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District Seeks Thousands of Substitute Teachers, Turns to Heavy Advertising Measures

District Seeks Thousands of Substitute Teachers, Turns to Heavy Advertising Measures

According to the firm hired to staff the Philadelphia School District, it is in need of an unprecedented 5,000 substitute teachers for this coming school year, leading to the adoption of a heavy advertising campaign.

The firm, called Source4Teachers, works with 220 other districts around the country, with Philadelphia being the largest district it has worked with yet. It has promised to fill 90 percent of all openings by January, and will begin a rigorous campaign to fill the 5,000 open substitute teaching jobs.

"To staff up quickly, Source4Teachers has launched 'Philly5000,' a four-month campaign that will blanket the area with ads that play up not just its role in creating jobs in the region but also the social value of teaching," according to the Philly.com.

This will include an influx of advertisements seeking substitute teachers through unconventional methods such as billboards.

"To staff up quickly, Source4Teachers has launched 'Philly5000,' a four-month campaign that will blanket the area with ads that play up not just its role in creating jobs in the region but also the social value of teaching," the article said.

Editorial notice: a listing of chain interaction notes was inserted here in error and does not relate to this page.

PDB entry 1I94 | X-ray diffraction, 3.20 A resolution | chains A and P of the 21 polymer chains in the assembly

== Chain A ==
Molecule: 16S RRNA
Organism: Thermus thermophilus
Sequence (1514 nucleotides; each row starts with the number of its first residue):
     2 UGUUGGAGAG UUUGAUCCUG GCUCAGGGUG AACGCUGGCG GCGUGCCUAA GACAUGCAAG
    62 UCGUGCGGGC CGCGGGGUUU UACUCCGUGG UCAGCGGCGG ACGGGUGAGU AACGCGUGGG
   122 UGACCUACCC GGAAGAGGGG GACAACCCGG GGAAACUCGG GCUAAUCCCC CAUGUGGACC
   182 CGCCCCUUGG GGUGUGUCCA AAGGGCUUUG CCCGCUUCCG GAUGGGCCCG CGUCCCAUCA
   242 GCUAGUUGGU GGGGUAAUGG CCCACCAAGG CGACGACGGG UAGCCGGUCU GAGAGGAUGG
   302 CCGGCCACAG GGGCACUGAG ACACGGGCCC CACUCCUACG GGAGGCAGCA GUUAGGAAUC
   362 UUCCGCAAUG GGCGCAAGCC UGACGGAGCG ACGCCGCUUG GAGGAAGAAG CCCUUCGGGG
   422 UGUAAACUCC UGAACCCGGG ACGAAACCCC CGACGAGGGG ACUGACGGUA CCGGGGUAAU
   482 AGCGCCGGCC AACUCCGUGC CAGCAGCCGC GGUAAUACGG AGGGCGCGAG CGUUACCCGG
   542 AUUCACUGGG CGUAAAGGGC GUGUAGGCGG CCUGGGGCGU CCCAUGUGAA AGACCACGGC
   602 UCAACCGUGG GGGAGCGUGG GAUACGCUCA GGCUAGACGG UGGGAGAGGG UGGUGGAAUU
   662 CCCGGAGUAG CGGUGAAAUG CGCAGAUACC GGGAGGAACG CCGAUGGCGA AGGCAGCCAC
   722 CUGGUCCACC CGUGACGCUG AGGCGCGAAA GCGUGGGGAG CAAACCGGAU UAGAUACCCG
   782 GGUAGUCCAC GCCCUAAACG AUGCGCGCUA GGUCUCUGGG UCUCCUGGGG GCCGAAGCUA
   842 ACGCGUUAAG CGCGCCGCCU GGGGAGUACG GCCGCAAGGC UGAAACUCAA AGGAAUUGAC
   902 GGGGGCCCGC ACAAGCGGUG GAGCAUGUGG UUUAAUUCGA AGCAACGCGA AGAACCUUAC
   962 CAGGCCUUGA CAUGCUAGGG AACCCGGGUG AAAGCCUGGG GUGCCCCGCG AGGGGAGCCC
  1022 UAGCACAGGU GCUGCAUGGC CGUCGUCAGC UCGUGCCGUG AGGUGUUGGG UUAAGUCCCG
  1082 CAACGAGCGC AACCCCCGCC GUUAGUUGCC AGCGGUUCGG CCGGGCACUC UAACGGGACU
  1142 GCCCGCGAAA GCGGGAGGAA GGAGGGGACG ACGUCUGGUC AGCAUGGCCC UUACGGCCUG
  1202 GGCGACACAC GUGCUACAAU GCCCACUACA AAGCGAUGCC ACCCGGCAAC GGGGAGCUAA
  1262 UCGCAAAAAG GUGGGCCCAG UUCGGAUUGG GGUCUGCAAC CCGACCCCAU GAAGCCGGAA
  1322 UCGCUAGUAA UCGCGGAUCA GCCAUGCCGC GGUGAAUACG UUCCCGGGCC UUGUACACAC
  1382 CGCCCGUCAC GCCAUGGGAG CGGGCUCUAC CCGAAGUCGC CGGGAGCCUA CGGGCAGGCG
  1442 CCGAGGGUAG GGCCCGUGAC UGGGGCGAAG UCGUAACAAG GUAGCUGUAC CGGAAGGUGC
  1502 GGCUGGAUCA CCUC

Source4Teachers has been met with some opposition from Philadelphia Federation of Teachers officials and retired teachers who have fault with the firm's pay scale.

Though the firm offers health care and retirement benefits not available under the previous district system, it offers retired teachers significantly less pay-per-day than the district did.

Whereas retired Philadelphia teachers had the opportunity to make up to $242.83 per day under the district system, certified subs regardless of being retired teachers or not only have the opportunity to earn up to $110 per day, according to Philly.com.

Spokesman for Source4Teachers Owen Murphy told the publication that "Source4Teachers' rates were more in line with pay rates in surrounding districts, and that the company had the ability to be more creative in paying subs, rewarding those who work often and are well regarded."

Read the full article here and comment with your thoughts below.

Article by Nicole Gorman, Education World Contributor

08/31/2015

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